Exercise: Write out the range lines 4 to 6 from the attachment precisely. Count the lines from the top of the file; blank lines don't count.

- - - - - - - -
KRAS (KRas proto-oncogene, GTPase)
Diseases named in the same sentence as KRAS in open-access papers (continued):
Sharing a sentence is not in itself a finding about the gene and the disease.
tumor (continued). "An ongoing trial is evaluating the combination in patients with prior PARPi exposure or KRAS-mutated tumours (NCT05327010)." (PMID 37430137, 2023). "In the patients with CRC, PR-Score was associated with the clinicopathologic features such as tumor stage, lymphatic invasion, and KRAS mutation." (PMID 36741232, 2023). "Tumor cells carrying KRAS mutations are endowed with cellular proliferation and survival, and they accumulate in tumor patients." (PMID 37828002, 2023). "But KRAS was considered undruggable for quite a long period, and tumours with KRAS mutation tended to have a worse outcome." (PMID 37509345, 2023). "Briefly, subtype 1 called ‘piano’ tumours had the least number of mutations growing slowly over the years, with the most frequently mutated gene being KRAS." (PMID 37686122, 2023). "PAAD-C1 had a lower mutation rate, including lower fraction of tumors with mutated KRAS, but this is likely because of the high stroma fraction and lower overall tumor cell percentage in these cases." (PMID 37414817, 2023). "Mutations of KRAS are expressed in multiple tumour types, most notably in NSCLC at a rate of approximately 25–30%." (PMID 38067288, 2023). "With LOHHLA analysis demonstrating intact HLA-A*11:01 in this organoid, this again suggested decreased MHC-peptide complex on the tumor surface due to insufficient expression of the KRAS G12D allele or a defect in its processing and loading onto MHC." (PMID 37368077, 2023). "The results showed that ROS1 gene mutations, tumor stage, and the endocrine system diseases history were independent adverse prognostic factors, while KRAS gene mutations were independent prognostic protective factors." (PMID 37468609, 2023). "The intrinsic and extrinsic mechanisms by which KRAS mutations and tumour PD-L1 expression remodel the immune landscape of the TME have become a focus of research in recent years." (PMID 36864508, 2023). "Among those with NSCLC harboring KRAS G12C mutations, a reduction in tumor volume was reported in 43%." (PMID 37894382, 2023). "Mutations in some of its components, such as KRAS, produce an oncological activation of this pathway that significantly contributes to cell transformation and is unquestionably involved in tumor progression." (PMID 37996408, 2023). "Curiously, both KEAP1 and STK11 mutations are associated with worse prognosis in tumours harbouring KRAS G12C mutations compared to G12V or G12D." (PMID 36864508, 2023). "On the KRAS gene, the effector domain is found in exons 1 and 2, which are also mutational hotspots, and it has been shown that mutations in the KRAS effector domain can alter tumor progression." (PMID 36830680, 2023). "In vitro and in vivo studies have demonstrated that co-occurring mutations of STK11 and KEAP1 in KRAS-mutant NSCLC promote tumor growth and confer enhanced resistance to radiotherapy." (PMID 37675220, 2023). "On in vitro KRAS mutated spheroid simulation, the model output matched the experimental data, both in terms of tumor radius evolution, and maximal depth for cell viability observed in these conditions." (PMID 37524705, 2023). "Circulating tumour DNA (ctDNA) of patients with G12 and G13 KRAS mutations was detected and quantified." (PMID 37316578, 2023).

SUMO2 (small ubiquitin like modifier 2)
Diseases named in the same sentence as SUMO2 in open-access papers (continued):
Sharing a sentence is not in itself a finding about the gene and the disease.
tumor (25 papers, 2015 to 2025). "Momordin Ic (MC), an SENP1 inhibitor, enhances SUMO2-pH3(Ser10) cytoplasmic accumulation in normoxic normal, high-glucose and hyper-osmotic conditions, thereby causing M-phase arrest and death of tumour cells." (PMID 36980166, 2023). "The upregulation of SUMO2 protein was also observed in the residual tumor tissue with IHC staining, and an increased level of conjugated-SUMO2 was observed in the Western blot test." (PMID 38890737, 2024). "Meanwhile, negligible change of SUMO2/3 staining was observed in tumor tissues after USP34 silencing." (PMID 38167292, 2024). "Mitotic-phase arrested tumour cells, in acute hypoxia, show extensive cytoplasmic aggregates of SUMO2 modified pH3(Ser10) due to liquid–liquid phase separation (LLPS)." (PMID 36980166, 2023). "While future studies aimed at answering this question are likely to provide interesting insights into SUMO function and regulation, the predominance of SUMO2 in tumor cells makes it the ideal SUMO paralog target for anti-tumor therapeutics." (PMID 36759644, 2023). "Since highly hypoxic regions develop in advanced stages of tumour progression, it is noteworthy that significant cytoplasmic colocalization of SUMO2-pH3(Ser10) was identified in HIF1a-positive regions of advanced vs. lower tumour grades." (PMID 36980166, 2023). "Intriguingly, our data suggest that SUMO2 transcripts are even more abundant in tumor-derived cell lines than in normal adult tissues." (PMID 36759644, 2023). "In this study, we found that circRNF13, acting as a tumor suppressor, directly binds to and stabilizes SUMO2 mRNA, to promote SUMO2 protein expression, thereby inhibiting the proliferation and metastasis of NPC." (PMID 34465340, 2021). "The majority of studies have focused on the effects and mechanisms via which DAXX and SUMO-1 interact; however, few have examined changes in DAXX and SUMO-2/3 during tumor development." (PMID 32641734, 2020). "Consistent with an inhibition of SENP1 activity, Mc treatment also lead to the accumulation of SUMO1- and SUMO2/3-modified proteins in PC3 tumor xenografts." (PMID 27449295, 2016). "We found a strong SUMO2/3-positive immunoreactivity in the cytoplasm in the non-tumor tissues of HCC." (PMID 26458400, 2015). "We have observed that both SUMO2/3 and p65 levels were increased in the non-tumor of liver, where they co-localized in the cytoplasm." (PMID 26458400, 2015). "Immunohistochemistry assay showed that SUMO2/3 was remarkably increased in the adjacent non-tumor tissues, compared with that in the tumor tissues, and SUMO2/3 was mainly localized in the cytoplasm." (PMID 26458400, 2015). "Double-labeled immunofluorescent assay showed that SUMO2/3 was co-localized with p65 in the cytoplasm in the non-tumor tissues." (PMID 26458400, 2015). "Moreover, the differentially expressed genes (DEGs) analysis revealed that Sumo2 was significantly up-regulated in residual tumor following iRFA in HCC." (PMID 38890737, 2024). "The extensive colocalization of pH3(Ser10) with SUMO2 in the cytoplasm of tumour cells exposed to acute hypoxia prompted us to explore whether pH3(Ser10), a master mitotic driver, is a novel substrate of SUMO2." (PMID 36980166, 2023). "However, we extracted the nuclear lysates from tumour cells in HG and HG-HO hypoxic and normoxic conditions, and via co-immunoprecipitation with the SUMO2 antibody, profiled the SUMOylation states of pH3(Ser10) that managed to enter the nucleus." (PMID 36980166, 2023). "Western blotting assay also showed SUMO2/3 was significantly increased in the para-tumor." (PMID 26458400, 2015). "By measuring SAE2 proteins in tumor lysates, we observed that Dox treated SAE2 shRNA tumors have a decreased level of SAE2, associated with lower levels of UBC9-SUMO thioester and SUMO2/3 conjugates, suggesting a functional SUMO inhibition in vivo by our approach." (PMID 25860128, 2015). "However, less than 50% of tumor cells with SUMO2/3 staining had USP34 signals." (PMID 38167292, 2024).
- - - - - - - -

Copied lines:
tumor (continued). "An ongoing trial is evaluating the combination in patients with prior PARPi exposure or KRAS-mutated tumours (NCT05327010)." (PMID 37430137, 2023). "In the patients with CRC, PR-Score was associated with the clinicopathologic features such as tumor stage, lymphatic invasion, and KRAS mutation." (PMID 36741232, 2023). "Tumor cells carrying KRAS mutations are endowed with cellular proliferation and survival, and they accumulate in tumor patients." (PMID 37828002, 2023). "But KRAS was considered undruggable for quite a long period, and tumours with KRAS mutation tended to have a worse outcome." (PMID 37509345, 2023). "Briefly, subtype 1 called ‘piano’ tumours had the least number of mutations growing slowly over the years, with the most frequently mutated gene being KRAS." (PMID 37686122, 2023). "PAAD-C1 had a lower mutation rate, including lower fraction of tumors with mutated KRAS, but this is likely because of the high stroma fraction and lower overall tumor cell percentage in these cases." (PMID 37414817, 2023). "Mutations of KRAS are expressed in multiple tumour types, most notably in NSCLC at a rate of approximately 25–30%." (PMID 38067288, 2023). "With LOHHLA analysis demonstrating intact HLA-A*11:01 in this organoid, this again suggested decreased MHC-peptide complex on the tumor surface due to insufficient expression of the KRAS G12D allele or a defect in its processing and loading onto MHC." (PMID 37368077, 2023). "The results showed that ROS1 gene mutations, tumor stage, and the endocrine system diseases history were independent adverse prognostic factors, while KRAS gene mutations were independent prognostic protective factors." (PMID 37468609, 2023). "The intrinsic and extrinsic mechanisms by which KRAS mutations and tumour PD-L1 expression remodel the immune landscape of the TME have become a focus of research in recent years." (PMID 36864508, 2023). "Among those with NSCLC harboring KRAS G12C mutations, a reduction in tumor volume was reported in 43%." (PMID 37894382, 2023). "Mutations in some of its components, such as KRAS, produce an oncological activation of this pathway that significantly contributes to cell transformation and is unquestionably involved in tumor progression." (PMID 37996408, 2023). "Curiously, both KEAP1 and STK11 mutations are associated with worse prognosis in tumours harbouring KRAS G12C mutations compared to G12V or G12D." (PMID 36864508, 2023). "On the KRAS gene, the effector domain is found in exons 1 and 2, which are also mutational hotspots, and it has been shown that mutations in the KRAS effector domain can alter tumor progression." (PMID 36830680, 2023). "In vitro and in vivo studies have demonstrated that co-occurring mutations of STK11 and KEAP1 in KRAS-mutant NSCLC promote tumor growth and confer enhanced resistance to radiotherapy." (PMID 37675220, 2023). "On in vitro KRAS mutated spheroid simulation, the model output matched the experimental data, both in terms of tumor radius evolution, and maximal depth for cell viability observed in these conditions." (PMID 37524705, 2023). "Circulating tumour DNA (ctDNA) of patients with G12 and G13 KRAS mutations was detected and quantified." (PMID 37316578, 2023).

SUMO2 (small ubiquitin like modifier 2)
Diseases named in the same sentence as SUMO2 in open-access papers (continued):